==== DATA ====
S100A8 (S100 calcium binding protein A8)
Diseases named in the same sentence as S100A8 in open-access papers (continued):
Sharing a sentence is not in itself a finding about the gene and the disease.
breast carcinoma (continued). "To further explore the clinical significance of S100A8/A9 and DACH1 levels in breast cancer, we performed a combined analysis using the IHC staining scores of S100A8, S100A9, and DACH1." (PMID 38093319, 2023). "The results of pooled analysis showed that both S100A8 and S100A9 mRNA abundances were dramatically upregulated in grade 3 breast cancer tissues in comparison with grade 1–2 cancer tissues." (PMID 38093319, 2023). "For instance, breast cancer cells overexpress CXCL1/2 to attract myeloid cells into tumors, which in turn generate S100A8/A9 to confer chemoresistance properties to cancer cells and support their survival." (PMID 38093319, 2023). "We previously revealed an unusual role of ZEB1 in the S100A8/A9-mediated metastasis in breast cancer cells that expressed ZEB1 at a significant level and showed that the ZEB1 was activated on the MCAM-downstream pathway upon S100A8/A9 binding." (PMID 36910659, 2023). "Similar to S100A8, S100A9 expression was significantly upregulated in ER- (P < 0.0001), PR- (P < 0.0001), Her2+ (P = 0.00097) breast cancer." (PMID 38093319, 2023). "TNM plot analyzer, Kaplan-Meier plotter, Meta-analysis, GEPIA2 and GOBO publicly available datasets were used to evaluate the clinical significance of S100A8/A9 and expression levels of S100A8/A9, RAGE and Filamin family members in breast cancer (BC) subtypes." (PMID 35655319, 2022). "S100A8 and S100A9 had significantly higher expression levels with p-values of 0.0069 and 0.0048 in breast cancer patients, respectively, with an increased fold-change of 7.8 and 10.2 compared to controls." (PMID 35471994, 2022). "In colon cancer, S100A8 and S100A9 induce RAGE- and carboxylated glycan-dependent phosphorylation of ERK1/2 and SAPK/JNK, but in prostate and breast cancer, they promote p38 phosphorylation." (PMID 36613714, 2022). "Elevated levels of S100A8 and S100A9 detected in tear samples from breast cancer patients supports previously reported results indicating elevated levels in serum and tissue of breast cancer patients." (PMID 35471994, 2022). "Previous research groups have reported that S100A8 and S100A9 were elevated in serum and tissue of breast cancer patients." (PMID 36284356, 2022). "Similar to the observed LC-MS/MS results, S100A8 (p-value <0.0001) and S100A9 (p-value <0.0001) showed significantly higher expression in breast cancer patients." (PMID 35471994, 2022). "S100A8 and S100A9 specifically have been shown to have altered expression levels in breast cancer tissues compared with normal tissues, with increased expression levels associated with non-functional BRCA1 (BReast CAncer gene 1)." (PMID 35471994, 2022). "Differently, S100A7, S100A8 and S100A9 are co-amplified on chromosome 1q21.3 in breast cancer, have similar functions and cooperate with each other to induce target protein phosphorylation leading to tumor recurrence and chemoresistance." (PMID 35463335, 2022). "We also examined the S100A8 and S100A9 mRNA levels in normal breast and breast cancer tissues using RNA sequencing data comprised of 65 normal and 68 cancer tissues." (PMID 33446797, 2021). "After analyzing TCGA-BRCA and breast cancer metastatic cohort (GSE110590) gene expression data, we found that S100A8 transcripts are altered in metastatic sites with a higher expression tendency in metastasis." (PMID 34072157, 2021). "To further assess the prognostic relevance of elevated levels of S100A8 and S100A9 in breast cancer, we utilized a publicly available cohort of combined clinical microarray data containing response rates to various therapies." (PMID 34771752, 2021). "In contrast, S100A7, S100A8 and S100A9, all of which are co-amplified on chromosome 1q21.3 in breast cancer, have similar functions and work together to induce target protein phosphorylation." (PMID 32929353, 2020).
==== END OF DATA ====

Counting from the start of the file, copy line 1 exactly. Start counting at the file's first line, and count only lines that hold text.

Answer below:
S100A8 (S100 calcium binding protein A8)